12 Responses to Humanity in Mardock Scramble

  1. botbot says:

    If both characters are looking for what it is that makes them human, how is this different from say, that in Ghost in the Shell in its various forms?

    • JoeAnimated says:

      Both stories are are looking for answers in their quests, but are searching for different things. Balot is looking for value in herself. More value than the “value” in the events that have lead to this point in her life. Its been some time since I watched GitS, but if memory serves, the dialogue is around what is the essence of humanity. What is the soul? What is that next evolutionary step for humanity beyond physical form. You have the major, which by the end is completely synthetic, and the tachikoma. Now the tachikoma’s are where we can find some similarities to Oeufcoque. Both are intelligent machines, that as the story progresses, we see that they are more than machines. The tachikoma’s use their collective mind to form a group intelligence capable of individual action and self sacrifice.

      In comparing GitS, you’ve got me thinking about Time of Eve. All three have a similar thread that explores what makes us human, or what makes something sentient. Maybe a good idea for a post some time.

  2. Martin says:

    Welcome to the blog, Joe. Thanks for starting it off with writing about a recent favourite of mine. :)

    Part of the reason why I enjoyed this film so much is because it reminds me of the cyberpunk classics – the first time I watched it I was in a cinema with a group of fellow anime/general SF fans who were roughly the same age, so we all got that 80s-90s nostalgia feeling from it. My initial impression was “it’s the kind of movie they stopped making ten or fifteen years ago.”

    The search for humanity is an interesting angle – Oeufcoque is supposedly not human in the first place, but still has some human ‘feelings’, which does I think confuse him sometimes. Balot on the other hand is trying to get her sense of self back after everything that’s happened to her, but the way the two of them help one another on their respective soul-searching is what makes this story so rewarding. Suffice to say, the later parts of the story build on the ideas you set out here; they’re not as action-orientated but possibly even more fascinating (there’s a lengthy portion of the story set in a casino that some viewers will love and others will be bored by…your mileage may vary and all that. I look forward to reading your opinion on it).

    I found the films to be so far very faithful to the original novel too; I’m not sure what the bookstores and Amazon service are like where you live, but the full trilogy was published by Viz in their Haikasoru line. If you’re able to get hold of a copy, I recommend it.

    • JoeAnimated says:

      I agree, this does have that 80/90′s feel that reminded me so much of Blade Runner. You’re correct, Oeufcoque is not human, but his programming has given him sentience on par with being human, which as an engineer I find fascinating. In reading the novels, your perspective on this segment of the story, and the story as a whole, is ahead of mine. Unfortunately, I’ve only watch this first movie, but am anxious to dig into the rest. I will definitely search out the novel, especially if the movie is faithful to the story. And, thanks for your faith that you think I’ll be around long enough to write about the next two :).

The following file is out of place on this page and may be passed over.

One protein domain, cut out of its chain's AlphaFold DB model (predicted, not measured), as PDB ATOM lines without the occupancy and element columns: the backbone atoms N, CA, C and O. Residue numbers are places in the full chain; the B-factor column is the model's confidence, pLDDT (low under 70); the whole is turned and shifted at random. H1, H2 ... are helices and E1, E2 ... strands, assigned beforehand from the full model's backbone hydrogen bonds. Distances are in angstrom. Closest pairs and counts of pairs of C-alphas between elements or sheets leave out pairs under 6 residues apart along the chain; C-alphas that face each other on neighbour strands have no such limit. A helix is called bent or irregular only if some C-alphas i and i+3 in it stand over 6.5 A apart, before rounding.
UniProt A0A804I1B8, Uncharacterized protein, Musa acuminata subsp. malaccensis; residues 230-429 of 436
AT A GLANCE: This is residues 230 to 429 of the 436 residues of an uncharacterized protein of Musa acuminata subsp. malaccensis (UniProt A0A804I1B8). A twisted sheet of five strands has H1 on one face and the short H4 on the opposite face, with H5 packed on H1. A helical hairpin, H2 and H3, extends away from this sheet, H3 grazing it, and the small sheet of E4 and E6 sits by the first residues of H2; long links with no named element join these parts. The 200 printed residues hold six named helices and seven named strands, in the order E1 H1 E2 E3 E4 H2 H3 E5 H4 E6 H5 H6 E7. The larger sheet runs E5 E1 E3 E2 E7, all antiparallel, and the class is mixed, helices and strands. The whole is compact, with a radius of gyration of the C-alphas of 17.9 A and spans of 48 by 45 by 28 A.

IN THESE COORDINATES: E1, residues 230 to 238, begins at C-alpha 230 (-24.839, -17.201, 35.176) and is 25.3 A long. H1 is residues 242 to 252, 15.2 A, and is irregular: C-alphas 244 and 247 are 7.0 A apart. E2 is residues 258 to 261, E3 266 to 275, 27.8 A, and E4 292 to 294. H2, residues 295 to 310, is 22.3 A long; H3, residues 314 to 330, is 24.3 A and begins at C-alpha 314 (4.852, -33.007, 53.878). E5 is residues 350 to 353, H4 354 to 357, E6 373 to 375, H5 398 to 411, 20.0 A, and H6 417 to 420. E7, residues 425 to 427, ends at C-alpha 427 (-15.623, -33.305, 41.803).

3. Kyokai says:

    Good to see you dabble in aniblogging. Really liked the way how Mardock Scramble plays at discovering oneself and overcoming own short comings. The first movie really left me hanging with that giant cliffhanger. Definitely looking forward to the next two parts.

    • JoeAnimated says:

      Thank you, oh Queen of Metanorn :). I’m looking forward writing more and engaging with the community.

      The next two movies should be a great watch, and I’m looking forward to it as well.

  4. Shinmarizu says:

    This sort of anime that highlights the internal and interpersonal struggles that people go through always hit a soft spot in my heart. Better find this and watch it.
    Needless to say, they don’t make anime like they used to.

    Good to meet you, and hope to see more!

  5. Hana says:

    Well, Mardock Scramble just got bumped up higher on my to watch list. And I hardly ever watch Sci-Fi – so well done you, on more than one account! :P (You also make me want to rewatch Bladerunner, hmm…)

    And re:

    He has more kids than I do, but I have more blog posts than he has…

    - don’t let that mechatard boss you around!

  6. JoeAnimated says:

    Anytime you want to watch either, I’ll be happy to watch them with you. Mardock is rated mature, with some visuals that you may find squeamish.

    re: Yeah, He’s a slave driver, but I think I can have some fun with this. :)

  7. I’ve mostly ignored this series until now, but you’ve definitely grabbed my interest. As a card carrying fan of G.I.T.S. S.A.C., I love to see human issues and technology intermingle. And I love dark stories. Your input was much appreciated.

    It’s also nice to see another anidad, aniblogging.